On April 22, the Chancellor of the Exchequer announced The Budget. For those of you not living in the UK or who prefer (wisely) not to know about these things, the role of the Budget is to provide an update on the state of the economy (in a word, dire) and the public finances (worse) and to present new forecasts for each, to set out the government’s economic and fiscal objectives (as far as I can see, to stifle investment by small and medium-size companies), to report on the progress it has made toward achieving its objectives (like what?), and to explain the further steps it is taking to meet them (soak the rich). The record for the longest Budget speech is thought to be held by William Gladstone on April 18 1853, lasting four hours 45 minutes. Fortunately, this year’s took slightly less long.
Much publicity has been given to the announcement in this year’s Budget of an increase in higher rate tax on people who earn more than £150,000 a year in salary. This will rise from 40 per cent to 50 per cent next April and if you also take into account the removal of the tax-free allowance for higher earners and the increase in national insurance contributions, there are certain salary levels where people’s marginal rate of tax will be in excess of 60 per cent. The government says, rightly, that these tax levels will affect a very small proportion of UK taxpayers. But it is almost certain that among them will be people who own businesses, and who we need to invest in these businesses.
I had a complete Budget meltdown last year about the move to a single rate of capital gains tax. Not because my rate, as an entrepreneur, had moved from 10 to 18 per cent, but because there was no longer any differential between someone sitting on their backside punting stocks on the internet and people like me who create jobs and invest in people. The argument went that the differential between the top rate of income tax (then 40 per cent) and the 10 per cent CGT rate was causing all sorts of people (mainly private equity) to dress up income as capital gains. Well, the differential then was 30 per cent. Now, it will be 32 per cent. How does that work?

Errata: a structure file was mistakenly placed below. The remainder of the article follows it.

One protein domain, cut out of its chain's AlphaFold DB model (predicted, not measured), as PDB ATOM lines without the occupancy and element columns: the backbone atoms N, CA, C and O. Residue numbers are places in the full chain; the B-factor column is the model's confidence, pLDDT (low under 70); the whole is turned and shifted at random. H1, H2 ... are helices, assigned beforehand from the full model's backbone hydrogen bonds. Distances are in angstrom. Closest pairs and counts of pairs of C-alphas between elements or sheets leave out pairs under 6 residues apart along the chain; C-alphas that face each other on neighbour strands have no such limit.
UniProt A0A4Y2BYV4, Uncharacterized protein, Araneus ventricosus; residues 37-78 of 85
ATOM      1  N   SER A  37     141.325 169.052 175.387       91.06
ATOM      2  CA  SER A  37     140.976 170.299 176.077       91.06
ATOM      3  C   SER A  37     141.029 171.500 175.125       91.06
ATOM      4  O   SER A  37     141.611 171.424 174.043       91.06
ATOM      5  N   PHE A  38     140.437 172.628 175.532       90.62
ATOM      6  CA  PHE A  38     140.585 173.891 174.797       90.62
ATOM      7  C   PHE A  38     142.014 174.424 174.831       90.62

But now we have a barefaced raid on our cash. It could not be clearer if the chancellor had dressed for his speech in camouflage with a safecracker in one hand and a bag marked “swag” in the other. From April 2010, dividends paid to people earning more than £150,000 will be taxed at 42.5 per cent. And also from that date, higher rate relief for pension contributions will be abolished. If I was a business owner who earned, or was likely to earn, £150,000 a year, what does that say to me? Remove money from your company now as dividends and pension contributions!
If entrepreneurs and business owners do remove money to reduce their likely tax bill, the money won’t be in the companies and therefore available for investment. How does that help us out of this recession? And the worst is that I am not sure that any other government would do any better. The only people who are going to benefit from all this are tax planners. I suppose there is some justice in this, in that they are all bound to earn more than £150,000 a year and so will be paying for our schools and hospitals. All you single girls in the UK, go and find an accountant to marry, preferably one in tax (or recovery). The other people who might benefit, I suppose, are in the drinks industry, notwithstanding the extra few pence on a pint of beer in the Budget. The chancellor of the exchequer, by law, is allowed to drink alcohol to refresh himself during his speech. No other MP is allowed to bring alcohol into the chamber, at any time, not even if the speech does go for four hours and 45 minutes. I, however, will need a drink – or several – to recover from this Budget, and I suspect I may not be alone.
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